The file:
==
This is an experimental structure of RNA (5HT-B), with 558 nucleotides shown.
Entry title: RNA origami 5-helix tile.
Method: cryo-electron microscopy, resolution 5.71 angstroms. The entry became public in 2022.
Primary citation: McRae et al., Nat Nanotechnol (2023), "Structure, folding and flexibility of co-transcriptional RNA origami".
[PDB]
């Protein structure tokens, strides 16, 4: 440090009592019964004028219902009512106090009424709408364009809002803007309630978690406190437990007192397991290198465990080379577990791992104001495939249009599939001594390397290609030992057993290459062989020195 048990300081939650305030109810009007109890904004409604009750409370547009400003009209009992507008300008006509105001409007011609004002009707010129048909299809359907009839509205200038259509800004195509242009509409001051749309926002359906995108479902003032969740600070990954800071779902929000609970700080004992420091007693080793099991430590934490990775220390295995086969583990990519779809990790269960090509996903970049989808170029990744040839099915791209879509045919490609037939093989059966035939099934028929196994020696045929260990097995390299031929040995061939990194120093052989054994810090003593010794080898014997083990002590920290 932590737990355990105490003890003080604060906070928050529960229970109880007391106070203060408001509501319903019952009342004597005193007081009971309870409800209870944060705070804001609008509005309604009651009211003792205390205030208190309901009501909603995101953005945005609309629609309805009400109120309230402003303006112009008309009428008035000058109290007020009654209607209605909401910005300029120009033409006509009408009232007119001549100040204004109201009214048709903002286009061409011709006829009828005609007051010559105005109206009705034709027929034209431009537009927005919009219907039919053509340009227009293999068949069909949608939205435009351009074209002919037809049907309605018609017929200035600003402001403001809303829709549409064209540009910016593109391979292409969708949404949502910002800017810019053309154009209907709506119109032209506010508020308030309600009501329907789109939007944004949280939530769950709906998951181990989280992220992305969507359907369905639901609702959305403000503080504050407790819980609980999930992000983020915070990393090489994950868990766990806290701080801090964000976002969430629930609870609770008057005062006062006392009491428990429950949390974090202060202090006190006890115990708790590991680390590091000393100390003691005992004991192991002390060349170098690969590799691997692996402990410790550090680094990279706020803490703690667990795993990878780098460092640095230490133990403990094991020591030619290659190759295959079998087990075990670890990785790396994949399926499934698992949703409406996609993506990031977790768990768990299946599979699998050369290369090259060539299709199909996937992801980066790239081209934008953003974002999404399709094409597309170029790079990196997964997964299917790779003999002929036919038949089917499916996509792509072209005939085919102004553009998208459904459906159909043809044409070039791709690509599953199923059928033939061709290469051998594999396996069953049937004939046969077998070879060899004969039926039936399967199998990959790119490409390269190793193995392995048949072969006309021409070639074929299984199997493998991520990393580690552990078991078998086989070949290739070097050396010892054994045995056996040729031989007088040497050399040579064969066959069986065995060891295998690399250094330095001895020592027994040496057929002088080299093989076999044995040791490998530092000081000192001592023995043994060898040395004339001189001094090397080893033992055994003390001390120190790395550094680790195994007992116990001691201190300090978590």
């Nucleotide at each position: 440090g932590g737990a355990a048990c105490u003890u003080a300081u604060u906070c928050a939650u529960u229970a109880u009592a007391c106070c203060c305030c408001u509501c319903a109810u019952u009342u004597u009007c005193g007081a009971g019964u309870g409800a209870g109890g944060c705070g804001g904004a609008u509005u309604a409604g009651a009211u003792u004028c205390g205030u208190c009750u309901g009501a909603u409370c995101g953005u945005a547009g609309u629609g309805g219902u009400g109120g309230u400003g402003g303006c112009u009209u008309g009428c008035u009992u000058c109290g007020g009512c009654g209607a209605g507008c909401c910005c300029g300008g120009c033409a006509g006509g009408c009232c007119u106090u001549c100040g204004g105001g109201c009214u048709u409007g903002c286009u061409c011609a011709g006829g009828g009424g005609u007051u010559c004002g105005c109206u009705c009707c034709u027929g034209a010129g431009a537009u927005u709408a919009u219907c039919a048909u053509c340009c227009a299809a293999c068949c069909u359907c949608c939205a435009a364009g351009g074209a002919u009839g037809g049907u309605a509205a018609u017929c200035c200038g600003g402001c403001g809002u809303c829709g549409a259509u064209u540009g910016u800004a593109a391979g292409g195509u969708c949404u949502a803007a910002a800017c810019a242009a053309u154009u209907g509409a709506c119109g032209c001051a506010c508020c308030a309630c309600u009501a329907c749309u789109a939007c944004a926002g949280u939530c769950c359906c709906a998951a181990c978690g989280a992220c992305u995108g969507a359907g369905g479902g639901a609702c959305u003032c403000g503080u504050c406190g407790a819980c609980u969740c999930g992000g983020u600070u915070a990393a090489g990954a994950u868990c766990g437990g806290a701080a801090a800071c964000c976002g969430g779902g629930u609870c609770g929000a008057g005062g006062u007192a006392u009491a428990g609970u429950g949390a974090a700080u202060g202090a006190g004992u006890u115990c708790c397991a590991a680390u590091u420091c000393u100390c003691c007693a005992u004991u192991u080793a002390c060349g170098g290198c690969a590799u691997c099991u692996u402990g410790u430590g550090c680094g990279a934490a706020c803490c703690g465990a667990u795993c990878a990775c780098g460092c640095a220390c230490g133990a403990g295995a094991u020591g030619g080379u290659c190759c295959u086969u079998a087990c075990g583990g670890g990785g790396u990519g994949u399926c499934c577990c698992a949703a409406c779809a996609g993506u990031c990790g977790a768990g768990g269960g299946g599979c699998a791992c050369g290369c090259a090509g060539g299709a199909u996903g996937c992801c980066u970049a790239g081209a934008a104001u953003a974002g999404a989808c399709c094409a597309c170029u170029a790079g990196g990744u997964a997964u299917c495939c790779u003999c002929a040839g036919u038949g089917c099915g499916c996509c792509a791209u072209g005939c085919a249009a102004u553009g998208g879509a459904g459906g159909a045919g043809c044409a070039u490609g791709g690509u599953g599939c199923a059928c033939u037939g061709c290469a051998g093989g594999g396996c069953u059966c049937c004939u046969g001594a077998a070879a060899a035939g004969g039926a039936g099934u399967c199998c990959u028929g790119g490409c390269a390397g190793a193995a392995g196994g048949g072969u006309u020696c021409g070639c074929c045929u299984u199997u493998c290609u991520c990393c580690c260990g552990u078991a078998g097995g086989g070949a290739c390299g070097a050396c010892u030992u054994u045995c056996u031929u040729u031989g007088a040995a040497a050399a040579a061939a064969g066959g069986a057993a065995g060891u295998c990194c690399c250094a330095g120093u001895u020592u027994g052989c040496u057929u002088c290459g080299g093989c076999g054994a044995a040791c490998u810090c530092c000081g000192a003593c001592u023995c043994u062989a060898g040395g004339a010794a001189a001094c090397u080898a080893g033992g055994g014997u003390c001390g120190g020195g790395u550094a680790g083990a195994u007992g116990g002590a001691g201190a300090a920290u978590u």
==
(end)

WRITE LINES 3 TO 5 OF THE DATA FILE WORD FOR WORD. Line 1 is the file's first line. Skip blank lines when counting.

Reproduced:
Method: cryo-electron microscopy, resolution 5.71 angstroms. The entry became public in 2022.
Primary citation: McRae et al., Nat Nanotechnol (2023), "Structure, folding and flexibility of co-transcriptional RNA origami".
[PDB]